According to legend, at least, Hall of Famer Bill Russell wound up with the Celtics in 1956 after coach Red Auerbach got Boston owner Walter Brown, part-owner of the always-popular Ice Capades, to commit to several ice-dancing shows in Rochester, allowing owner Les Harrison a big payday.
The catch? Harrison had to pass on Russell, allowing him to slip to No. 2, a pick Boston acquired from St. Louis. Harrison agreed, Auerbach picked Russell, and 11 of the next 13 championships followed in Boston.
Another legend (OK, a mostly debunked legend) held that Wayne Gretzky, playing as a 17-year-old in the World Hockey League, wound up in Edmonton after his franchise in Indianapolis folded because the owner of the Winnipeg franchise lost a game of backgammon to the Oilers' owner. The Oilers won five Stanley Cups in seven years soon thereafter.
Babe Ruth was sold by the Red Sox to the Yankees after a tough 1919 season at the Fenway Park turnstiles. Vince Lombardi wound up in Green Bay in 1959 only because he could not get the Giants - the team for whom he was the offensive coordinator - to give him a clear line of succession for then-coach Jim Lee Howell.
We know how things turned out for the Yankees and Packers, respectively.
On Friday, with a 108-85 victory and a sweep of the Cavaliers, the Warriors won their third NBA championship in four years, and with it, ascended into the hallowed hall of American sports dynasties. They're hardly on the level of the 1950s-60s Celtics, the 1980s Oilers, the 20th century Yankees or the 1960s Packers. But they're only just beginning.
That's a major put-off for a slew of fans. This can be blamed on Kevin Durant. It has already been blamed on Kevin Durant, in a wide range of media outlets and broadcasts. Durant chose to join the already-stacked Warriors in the summer of 2016, when he hit free agency. He could have gone to Boston or San Antonio or Miami, teams he met with before picking his free-agent destination. He could have stayed in Oklahoma City after coming up just one game short of the NBA Finals.
Instead, he joined the Warriors - a move made possible by the rise in NBA television revenues that summer, which created enough cap-space wiggle room to make the deal happen. Golden State wiggled itself right into Durant's good graces and got him to sign a contract.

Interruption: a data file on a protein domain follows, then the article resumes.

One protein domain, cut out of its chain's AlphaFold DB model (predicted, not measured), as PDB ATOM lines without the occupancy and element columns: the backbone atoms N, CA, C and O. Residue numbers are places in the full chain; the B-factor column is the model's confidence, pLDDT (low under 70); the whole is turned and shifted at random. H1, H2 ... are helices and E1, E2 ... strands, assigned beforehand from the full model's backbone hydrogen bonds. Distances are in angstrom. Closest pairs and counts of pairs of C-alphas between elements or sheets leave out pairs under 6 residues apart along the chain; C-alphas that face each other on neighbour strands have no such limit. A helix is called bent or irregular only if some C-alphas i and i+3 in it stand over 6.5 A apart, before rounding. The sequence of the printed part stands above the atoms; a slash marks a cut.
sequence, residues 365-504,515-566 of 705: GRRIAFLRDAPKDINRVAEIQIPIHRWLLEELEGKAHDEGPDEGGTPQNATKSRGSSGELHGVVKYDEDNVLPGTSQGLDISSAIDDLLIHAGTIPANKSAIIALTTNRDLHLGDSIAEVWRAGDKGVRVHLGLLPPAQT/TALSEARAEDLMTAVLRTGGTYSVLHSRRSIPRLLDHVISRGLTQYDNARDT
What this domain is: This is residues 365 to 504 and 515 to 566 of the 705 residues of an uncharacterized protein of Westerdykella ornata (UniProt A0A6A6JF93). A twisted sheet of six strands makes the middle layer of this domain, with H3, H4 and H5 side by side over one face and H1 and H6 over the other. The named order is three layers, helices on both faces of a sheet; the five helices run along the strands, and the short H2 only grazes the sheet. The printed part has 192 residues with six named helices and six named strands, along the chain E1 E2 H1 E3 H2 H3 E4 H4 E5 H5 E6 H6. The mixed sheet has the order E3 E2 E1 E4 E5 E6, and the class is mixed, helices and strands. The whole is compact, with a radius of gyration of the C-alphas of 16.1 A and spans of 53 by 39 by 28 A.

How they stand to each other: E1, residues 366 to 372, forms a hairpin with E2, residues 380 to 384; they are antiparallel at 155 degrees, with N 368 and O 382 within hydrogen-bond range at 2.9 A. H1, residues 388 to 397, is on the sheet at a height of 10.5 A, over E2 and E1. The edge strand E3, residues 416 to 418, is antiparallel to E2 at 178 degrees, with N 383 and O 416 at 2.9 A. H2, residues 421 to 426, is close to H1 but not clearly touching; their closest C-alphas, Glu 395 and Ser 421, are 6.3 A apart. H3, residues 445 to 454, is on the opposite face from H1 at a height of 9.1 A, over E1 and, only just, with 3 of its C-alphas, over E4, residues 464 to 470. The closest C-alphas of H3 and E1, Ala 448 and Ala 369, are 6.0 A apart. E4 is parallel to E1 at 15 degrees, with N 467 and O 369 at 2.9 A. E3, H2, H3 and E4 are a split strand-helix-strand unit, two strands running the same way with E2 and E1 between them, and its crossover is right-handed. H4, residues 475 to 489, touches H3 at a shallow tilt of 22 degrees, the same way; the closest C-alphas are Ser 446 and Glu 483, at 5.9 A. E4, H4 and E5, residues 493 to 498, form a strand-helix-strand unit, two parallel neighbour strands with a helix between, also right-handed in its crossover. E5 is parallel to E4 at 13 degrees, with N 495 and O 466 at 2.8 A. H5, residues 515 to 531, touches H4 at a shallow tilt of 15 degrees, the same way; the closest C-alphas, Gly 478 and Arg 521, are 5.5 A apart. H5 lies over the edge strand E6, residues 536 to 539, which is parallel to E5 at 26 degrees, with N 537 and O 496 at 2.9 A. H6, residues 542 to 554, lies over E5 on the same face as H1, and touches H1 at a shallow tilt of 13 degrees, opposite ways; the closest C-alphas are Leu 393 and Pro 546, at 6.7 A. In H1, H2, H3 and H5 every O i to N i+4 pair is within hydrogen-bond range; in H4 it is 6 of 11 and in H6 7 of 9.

The outraged among us vent over Durant's choice of the easy path. The Warriors had won 73 games the year Durant signed with Golden State and were within one game - just four minutes, really - of winning back-to-back NBA titles. Drop Durant into a mix like that, and of course Golden State was bound to dominate. The Warriors went on to win eight of the nine games played in the past two Finals series.
But don't hate the Warriors. Dynasties almost never have a neat, clean origin story. Often, they come together because of the Ice Capades or backgammon or a terrible decision on a coach. The most iconic dynasties in the history of sports are the products of flukes in the rules, a bending of rules or a complete disregard for rules.
Also, remember this about the Warriors: They're set up for a fall. Their streak of success will only, in the end, yield a more spectacular takedown of this dynasty. And that day is coming - it always does. It could be Boston next year, or Houston. It could be Philadelphia two years from now. It could be (who knows?) Sacramento or Phoenix in three or four years.
Likely, it will still be the Warriors on the Finals stage and hoisting the Larry O'Brien Trophy, at least for one more year, perhaps two. In the meantime, they're a dynasty now, with or without public approval. If you don't like how it all came to pass, how Durant hooked up with the Warriors' 73-game winner, then look closer at all the most revered dynasties in American sports.
There were good teams that became great thanks to one or two flukes in the rules. That's how it went for the Warriors in the last two years - a very good team that became great with the addition of Durant, which was allowed under the new CBA.
There's a long way for this Warriors team to go before catching up to, say, those legendary Yankees. But they're likely to keep Durant (who is a free agent this summer), which means the anti-Warriors venom will keep flowing.
It shouldn't, though. Check your recent dynasty history on that.
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